The US would be much better off there would be less global warming,and Russia would have less resources if Biden had approved the Keystone 2,but of course he despises Canada,anything to hurt our neighbors to the Northland of course to hurt ourselves and help Putin.
        I still support him, but his energy decisions are terrible. Climate change demands we along with Europe tax every item leaving China at higher rates, but Hunter Biden makes millions a month working for the Chinese Petroleum company.

      • I read they had problems in finding titanium, when they were making the SR71 recoinassance plane. In fact they called it “unobtanium”.

  2. Ok, apparently Brian had messed up and uploaded the wrong map (it was an earthquakes epicenter map… Or maybe a map of volcanos)

    Now it’s a correct map, with the worse Mercator projection distortion I ever saw. Greenland is larger than Africa

    • Surely a Mercator projection is a Mercator projection? The cutoff latitude may change, but the size distortion is completely dictated by the projection formulae.

  3. I’m a complete outsider. I was relieved the Americans got rid of Trump, but bemused that the best replacement was this doddery old bloke who seemed asleep most of the time.

    But…. Biden actually seems quite good now?

    • He’s not particularly good; the US dollar is gaining value because people will generally flock to it in times of uncertainty, no matter how the actual US economy is doing.

      Granted, he’s not as terrible as some of the doom-sayers were predicting, but there are some strong Jimmy Carter vibes.

    • He’s doing a wonderful job of killing Russians which the whole world can be grateful for,I wish we’d send them F-16’s but he prefers the hundreds of thousands of dead Ukrainians.
      Unlike Trump,he works with Germany France and Italy instead of letting them know how wothless and immoral they are, which is the right approach, you have to work with the allies you have no matter their lack of worth, and the rest of Europe has been pretty great.
      Europe has stored quite a bit of gas,Germnasy would not need so much but their wind farms aren’t properly connected.

  4. US Dollar Strength Reduces Nominal GDP of China and Other Countries *when measured in US dollars* (duh!)

    That’s why they use PPP to compare living standards.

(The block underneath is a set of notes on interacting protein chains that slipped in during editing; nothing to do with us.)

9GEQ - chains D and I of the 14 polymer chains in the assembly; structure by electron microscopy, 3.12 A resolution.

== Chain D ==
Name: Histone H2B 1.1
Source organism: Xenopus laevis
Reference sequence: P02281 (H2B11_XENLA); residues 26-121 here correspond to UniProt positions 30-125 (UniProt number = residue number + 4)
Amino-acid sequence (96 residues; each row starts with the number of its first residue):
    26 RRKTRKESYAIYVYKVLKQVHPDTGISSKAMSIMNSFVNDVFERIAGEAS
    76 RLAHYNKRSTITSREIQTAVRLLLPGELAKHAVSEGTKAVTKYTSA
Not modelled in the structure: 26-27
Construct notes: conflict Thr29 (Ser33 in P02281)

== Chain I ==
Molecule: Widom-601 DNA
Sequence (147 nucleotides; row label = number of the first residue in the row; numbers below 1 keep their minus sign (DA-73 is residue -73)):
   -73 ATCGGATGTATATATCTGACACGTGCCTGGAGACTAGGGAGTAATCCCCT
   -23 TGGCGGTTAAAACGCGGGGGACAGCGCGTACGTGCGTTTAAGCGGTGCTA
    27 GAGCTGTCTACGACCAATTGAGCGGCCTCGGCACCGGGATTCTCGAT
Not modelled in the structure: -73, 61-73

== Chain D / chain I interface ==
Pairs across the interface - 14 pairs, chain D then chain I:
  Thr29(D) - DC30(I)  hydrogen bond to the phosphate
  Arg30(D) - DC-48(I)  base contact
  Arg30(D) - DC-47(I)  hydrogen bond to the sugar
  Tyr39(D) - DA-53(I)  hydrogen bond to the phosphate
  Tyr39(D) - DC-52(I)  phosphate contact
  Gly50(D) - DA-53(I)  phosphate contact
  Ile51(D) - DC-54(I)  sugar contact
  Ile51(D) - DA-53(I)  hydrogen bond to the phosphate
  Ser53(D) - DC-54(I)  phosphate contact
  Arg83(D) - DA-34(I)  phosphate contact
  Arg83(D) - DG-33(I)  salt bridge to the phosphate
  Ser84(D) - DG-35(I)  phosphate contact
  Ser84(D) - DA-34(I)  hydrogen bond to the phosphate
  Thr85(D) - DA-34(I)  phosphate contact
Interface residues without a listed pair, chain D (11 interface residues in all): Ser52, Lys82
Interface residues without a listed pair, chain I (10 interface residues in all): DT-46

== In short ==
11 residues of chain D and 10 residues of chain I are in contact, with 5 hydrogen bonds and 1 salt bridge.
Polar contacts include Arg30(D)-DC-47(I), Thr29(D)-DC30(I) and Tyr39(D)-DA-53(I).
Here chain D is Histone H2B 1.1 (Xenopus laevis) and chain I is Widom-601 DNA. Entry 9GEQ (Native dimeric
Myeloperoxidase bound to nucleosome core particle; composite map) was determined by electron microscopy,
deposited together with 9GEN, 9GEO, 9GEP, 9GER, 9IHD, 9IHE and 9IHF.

Edgy kids might as well make comparisons in gold weight, I’m surprised this doesn’t show up more often across the internet…

    • Yeah, I’m kind of wondering why anybody would care about nominal GDPs in the first place. It does seem like a trivial point, everybody uses adjusted GDPs for anything that matters.

      • The point about adjusting GDP, such as PPP, is that you have to adjust it differently depending on what subject you are discussing.
        If the subject is say building a road, then the costs in Russia, or China or UK, or USA will probably line up fairly well with PPP. There is a lot of local labour, there is a lot of basic consumables, there is machinery but it’s simple stuff like bulldozers that most industrial powers build themselves.
        But if you’re talking about building up a conscript army? Then it scales with unskilled labour costs, that that makes the poorer countries look even better. Nigeria can probably raise a million men and give them rifles for less money than a US division.
        But a space program? Not so good. High end electronics cost the same world over, because it’s small and light enough that transport costs are near zero. Experienced high end engineers can just hop on a plan and get a job in Europe or Australia or Singapore, so you can’t pay them $25k/year in Nigeria. So the costs don’t follow PPP at all and work out a lot more like the actual exchange rate.

  5. The US is the proverbial one eyed man in the kingdom of the blind. As bad as our governmental “leadership” is everyone else everywhere else is worse. Hence the dollar appreciation.

    • It’s not so much that our leadership is less awful, especially at the moment. But we’re so well situated in terms of self-sufficiency in energy, food, and resources, that it’s hard for even awful leadership to reduce us to the circumstances of other countries.

    • To paraphrase Churchill,

      “The USA will always do the right thing, after exhausting all other options”

      which unfortunately, is more than can be said for a lot of other countries. Least bad is a local optimum.